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BRIDGE-ing the gap in Fabry disease
CARMIEL, Israel—A new contender for the treatment of Fabry disease is moving closer to the finish line, as Protalix BioTherapeutics Inc. recently announced top-line results from its Phase 3 BRIDGE trial of pegunigalsidase alfa (PRX-102).
BRIDGE was a 12-month open-label, single-arm switch-over study to assess the safety and efficacy of pegunigalsidase alfa (PRX-102) 1 mg/kg infused every two weeks. The trial consisted of up to 22 patients with Fabry disease who had previously been treated with agalsidase alfa for at least two years and who had been on a stable dose for at least six months. Twenty-two patients enrolled in the study, two of whom withdrew early due to hypersensitivity reaction to treatment, and of the 20 patients who completed the 12-month treatment regimen, 18 opted to roll over to a long-term extension study for ongoing treatment.
Top-line results demonstrated significant improvement in renal function, as measured by mean annualized estimated Glomerular Filtration Rate (eGFR slope), in male and female patients. The mean slope improved from -5.90 mL/min/1.73m2/year while on agalsidase alfa to -1.19 mL/min/1.73m2/year on PRX-102 in all participants. PRX-102 was well tolerated, with transient adverse events.
Protalix tells DDN that the company, along with its commercialization partner Chiesi Farmaceutici S.p.A., submitted a BLA for PRX-102 on the Accelerated Approval pathway on May 27. BLA approval will trigger a milestone payment from Chiesi to Protalix. In addition, Protalix adds, “Protalix and Chiesi also received an Initial Pediatric Study Plan agreement letter from the FDA for PRX-102, outlining an agreed-upon approach to address the needs of pediatric Fabry patients.”
“Our BRIDGE study, together with our other two ongoing fully enrolled Phase 3 clinical trials—the BALANCE study and the BRIGHT study—represents what we believe to be the most comprehensive and robust Phase 3 clinical program for Fabry disease currently in progress,” said Dror Bashan, Protalix’s president and CEO. “As the first of our three studies to complete Phase 3, we believe the BRIDGE study findings support that PRX-102 has the potential to be an important enzyme replacement therapy for the treatment of Fabry disease.”
BALANCE is a randomized, double-blind, head-to-head, active control study that Protalix hopes will demonstrate PRX-102’s superiority in renal function compared to Sanofi Genzyme’s agalsidase beta, also known as Fabrazyme. The BRIGHT study is an open-label, switch-over study assessing the safety, efficacy and pharmacokinetics of PRX-102 2 mg/kg dosed once every four weeks. It also will evaluate if patients can maintain clinical stability after switching to this dosing regimen from an enzyme replacement therapy, agalsidase alfa or agalsidase beta, dosed every two weeks.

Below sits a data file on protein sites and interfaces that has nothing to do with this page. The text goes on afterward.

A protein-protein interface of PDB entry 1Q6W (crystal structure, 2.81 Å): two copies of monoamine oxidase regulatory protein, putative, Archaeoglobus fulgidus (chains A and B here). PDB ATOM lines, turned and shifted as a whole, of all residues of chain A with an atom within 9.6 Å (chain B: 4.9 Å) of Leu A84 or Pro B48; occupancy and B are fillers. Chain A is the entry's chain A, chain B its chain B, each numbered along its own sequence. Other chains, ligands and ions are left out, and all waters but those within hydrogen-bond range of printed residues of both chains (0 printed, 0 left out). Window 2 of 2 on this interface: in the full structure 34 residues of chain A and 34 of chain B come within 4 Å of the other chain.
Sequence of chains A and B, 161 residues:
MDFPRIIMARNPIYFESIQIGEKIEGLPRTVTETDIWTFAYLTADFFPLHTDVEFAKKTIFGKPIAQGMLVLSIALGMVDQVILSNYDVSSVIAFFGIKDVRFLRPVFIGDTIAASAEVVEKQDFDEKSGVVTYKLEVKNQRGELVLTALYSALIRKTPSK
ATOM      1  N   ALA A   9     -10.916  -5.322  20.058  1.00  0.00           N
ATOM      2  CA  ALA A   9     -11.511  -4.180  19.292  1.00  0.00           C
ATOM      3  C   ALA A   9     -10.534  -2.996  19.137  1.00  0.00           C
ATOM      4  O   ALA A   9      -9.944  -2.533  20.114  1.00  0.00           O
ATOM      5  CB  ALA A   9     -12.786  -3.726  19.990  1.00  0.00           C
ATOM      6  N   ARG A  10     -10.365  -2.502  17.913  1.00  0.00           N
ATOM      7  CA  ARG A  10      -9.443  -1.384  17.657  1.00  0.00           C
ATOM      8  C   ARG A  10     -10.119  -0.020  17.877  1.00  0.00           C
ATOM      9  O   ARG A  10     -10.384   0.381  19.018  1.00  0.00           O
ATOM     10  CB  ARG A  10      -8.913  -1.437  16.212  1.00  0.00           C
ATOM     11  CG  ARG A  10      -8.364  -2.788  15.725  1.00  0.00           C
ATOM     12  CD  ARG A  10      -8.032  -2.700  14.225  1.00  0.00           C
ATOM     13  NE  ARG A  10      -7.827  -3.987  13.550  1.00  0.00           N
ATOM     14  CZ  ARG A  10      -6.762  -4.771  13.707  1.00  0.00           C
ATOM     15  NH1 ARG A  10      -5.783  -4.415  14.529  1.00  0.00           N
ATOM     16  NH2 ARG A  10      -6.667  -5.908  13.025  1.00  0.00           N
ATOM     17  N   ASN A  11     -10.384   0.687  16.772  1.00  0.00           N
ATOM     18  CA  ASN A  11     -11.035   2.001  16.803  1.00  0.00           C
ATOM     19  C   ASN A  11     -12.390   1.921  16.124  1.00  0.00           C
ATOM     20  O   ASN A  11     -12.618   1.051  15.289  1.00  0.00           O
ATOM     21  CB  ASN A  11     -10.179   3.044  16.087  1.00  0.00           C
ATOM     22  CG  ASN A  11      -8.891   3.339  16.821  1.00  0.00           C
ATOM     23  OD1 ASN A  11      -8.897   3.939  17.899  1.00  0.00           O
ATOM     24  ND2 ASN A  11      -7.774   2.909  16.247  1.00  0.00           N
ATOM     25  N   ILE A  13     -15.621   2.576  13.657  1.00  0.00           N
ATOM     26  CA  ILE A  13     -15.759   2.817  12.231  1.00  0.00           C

“We previously announced positive interim results from 16 Fabry patients after six and 12 months in the BRIDGE study. These final results not only indicate that our findings are durable and consistent with previous analyses, but also demonstrate the important potential benefit of pegunigalsidase alfa on renal function for Fabry patients,” noted Dr. Einat Brill Almon, Protalix’s senior vice president of product development. “We look forward to the continued findings from our other ongoing Phase 3 studies of PRX-102, with the final results from the BRIGHT study expected in the fourth quarter of 2020, and interim results from the BALANCE study expected in the first half of 2021.”
Fabry disease is an X-linked inherited disease characterized by deficient activity of the lysosomal α-Galactosidase-A enzyme, which results in progressive accumulation of abnormal deposits of globotriaosylceramide (Gb3) in blood vessel walls. The body normally breaks down Gb3 with α-Galactosidase-A enzyme, but in Fabry disease Gb3 continues to accumulate, eventually resulting in organ failure. The kidneys, heart and cerebrovascular system are particularly affected by this disease.
Pegunigalsidase alfa (PRX-102) is a plant cell culture-expressed, chemically modified stabilized version of the recombinant α-Galactosidase-A enzyme, and was generated by Protalix’s ProCellEx plant cell-based protein expression system.
“ProCellEx overcomes many of the weaknesses of conventional recombinant protein production while offering significant production, regulatory and cost benefits,” Protalix explains. Those benefits include no risk of “infection by human or animal pathogens,” which in turn means lower investment and maintenance costs.
“ProCellEx has a very broad range of expression capabilities. This technology is uniquely able to produce a broad array of complex glycosylated proteins, some of which are difficult to produce in mammalian, bacterial and yeast cell-based systems. And through this technology, it is possible in certain cases to develop and commercialize recombinant proteins without infringing upon the method-based patents or other intellectual property rights of third parties,” the company adds.